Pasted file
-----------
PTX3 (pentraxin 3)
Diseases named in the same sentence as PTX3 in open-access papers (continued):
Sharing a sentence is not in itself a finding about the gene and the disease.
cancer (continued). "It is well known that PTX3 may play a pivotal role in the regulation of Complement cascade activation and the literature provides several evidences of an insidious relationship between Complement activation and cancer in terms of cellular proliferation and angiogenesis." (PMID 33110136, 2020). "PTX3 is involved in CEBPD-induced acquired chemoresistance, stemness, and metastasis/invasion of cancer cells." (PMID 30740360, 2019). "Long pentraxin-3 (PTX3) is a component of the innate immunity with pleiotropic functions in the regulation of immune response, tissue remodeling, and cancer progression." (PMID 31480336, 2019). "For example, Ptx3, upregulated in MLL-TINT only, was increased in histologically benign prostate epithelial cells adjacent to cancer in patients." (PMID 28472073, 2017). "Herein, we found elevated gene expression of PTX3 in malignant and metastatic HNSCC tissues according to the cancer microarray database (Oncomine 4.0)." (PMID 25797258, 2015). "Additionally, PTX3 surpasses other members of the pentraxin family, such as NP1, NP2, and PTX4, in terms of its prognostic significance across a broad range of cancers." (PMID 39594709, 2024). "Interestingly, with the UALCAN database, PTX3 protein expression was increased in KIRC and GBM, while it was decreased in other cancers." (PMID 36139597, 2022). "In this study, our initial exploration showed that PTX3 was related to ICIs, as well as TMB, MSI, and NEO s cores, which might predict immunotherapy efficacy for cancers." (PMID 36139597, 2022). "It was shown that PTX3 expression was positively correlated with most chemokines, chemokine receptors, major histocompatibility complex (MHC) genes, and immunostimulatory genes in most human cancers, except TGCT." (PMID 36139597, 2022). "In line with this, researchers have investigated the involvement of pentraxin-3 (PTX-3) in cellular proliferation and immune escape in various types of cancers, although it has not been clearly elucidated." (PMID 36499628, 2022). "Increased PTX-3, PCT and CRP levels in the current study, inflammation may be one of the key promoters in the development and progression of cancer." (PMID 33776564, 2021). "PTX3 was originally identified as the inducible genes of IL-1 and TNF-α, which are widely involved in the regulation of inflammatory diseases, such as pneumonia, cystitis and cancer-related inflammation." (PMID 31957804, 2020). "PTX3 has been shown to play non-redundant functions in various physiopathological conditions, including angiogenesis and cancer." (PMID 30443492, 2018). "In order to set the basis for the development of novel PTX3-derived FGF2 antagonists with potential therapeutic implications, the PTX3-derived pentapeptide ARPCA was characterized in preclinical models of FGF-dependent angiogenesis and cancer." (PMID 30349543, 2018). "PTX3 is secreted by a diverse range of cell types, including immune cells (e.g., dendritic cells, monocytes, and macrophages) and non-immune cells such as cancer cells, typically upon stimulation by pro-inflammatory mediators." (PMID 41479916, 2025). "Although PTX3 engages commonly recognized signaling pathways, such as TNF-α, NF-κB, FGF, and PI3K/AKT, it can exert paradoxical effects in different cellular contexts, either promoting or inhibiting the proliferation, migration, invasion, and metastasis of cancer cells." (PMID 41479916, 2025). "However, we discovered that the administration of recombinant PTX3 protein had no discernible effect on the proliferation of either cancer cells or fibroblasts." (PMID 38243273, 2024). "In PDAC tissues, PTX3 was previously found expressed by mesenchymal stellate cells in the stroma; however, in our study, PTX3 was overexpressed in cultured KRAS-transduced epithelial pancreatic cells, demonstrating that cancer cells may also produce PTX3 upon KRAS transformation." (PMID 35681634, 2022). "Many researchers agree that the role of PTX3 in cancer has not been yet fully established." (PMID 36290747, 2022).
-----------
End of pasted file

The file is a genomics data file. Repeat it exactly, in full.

PTX3 (pentraxin 3)
Diseases named in the same sentence as PTX3 in open-access papers (continued):
Sharing a sentence is not in itself a finding about the gene and the disease.
cancer (continued). "It is well known that PTX3 may play a pivotal role in the regulation of Complement cascade activation and the literature provides several evidences of an insidious relationship between Complement activation and cancer in terms of cellular proliferation and angiogenesis." (PMID 33110136, 2020). "PTX3 is involved in CEBPD-induced acquired chemoresistance, stemness, and metastasis/invasion of cancer cells." (PMID 30740360, 2019). "Long pentraxin-3 (PTX3) is a component of the innate immunity with pleiotropic functions in the regulation of immune response, tissue remodeling, and cancer progression." (PMID 31480336, 2019). "For example, Ptx3, upregulated in MLL-TINT only, was increased in histologically benign prostate epithelial cells adjacent to cancer in patients." (PMID 28472073, 2017). "Herein, we found elevated gene expression of PTX3 in malignant and metastatic HNSCC tissues according to the cancer microarray database (Oncomine 4.0)." (PMID 25797258, 2015). "Additionally, PTX3 surpasses other members of the pentraxin family, such as NP1, NP2, and PTX4, in terms of its prognostic significance across a broad range of cancers." (PMID 39594709, 2024). "Interestingly, with the UALCAN database, PTX3 protein expression was increased in KIRC and GBM, while it was decreased in other cancers." (PMID 36139597, 2022). "In this study, our initial exploration showed that PTX3 was related to ICIs, as well as TMB, MSI, and NEO s cores, which might predict immunotherapy efficacy for cancers." (PMID 36139597, 2022). "It was shown that PTX3 expression was positively correlated with most chemokines, chemokine receptors, major histocompatibility complex (MHC) genes, and immunostimulatory genes in most human cancers, except TGCT." (PMID 36139597, 2022). "In line with this, researchers have investigated the involvement of pentraxin-3 (PTX-3) in cellular proliferation and immune escape in various types of cancers, although it has not been clearly elucidated." (PMID 36499628, 2022). "Increased PTX-3, PCT and CRP levels in the current study, inflammation may be one of the key promoters in the development and progression of cancer." (PMID 33776564, 2021). "PTX3 was originally identified as the inducible genes of IL-1 and TNF-α, which are widely involved in the regulation of inflammatory diseases, such as pneumonia, cystitis and cancer-related inflammation." (PMID 31957804, 2020). "PTX3 has been shown to play non-redundant functions in various physiopathological conditions, including angiogenesis and cancer." (PMID 30443492, 2018). "In order to set the basis for the development of novel PTX3-derived FGF2 antagonists with potential therapeutic implications, the PTX3-derived pentapeptide ARPCA was characterized in preclinical models of FGF-dependent angiogenesis and cancer." (PMID 30349543, 2018). "PTX3 is secreted by a diverse range of cell types, including immune cells (e.g., dendritic cells, monocytes, and macrophages) and non-immune cells such as cancer cells, typically upon stimulation by pro-inflammatory mediators." (PMID 41479916, 2025). "Although PTX3 engages commonly recognized signaling pathways, such as TNF-α, NF-κB, FGF, and PI3K/AKT, it can exert paradoxical effects in different cellular contexts, either promoting or inhibiting the proliferation, migration, invasion, and metastasis of cancer cells." (PMID 41479916, 2025). "However, we discovered that the administration of recombinant PTX3 protein had no discernible effect on the proliferation of either cancer cells or fibroblasts." (PMID 38243273, 2024). "In PDAC tissues, PTX3 was previously found expressed by mesenchymal stellate cells in the stroma; however, in our study, PTX3 was overexpressed in cultured KRAS-transduced epithelial pancreatic cells, demonstrating that cancer cells may also produce PTX3 upon KRAS transformation." (PMID 35681634, 2022). "Many researchers agree that the role of PTX3 in cancer has not been yet fully established." (PMID 36290747, 2022).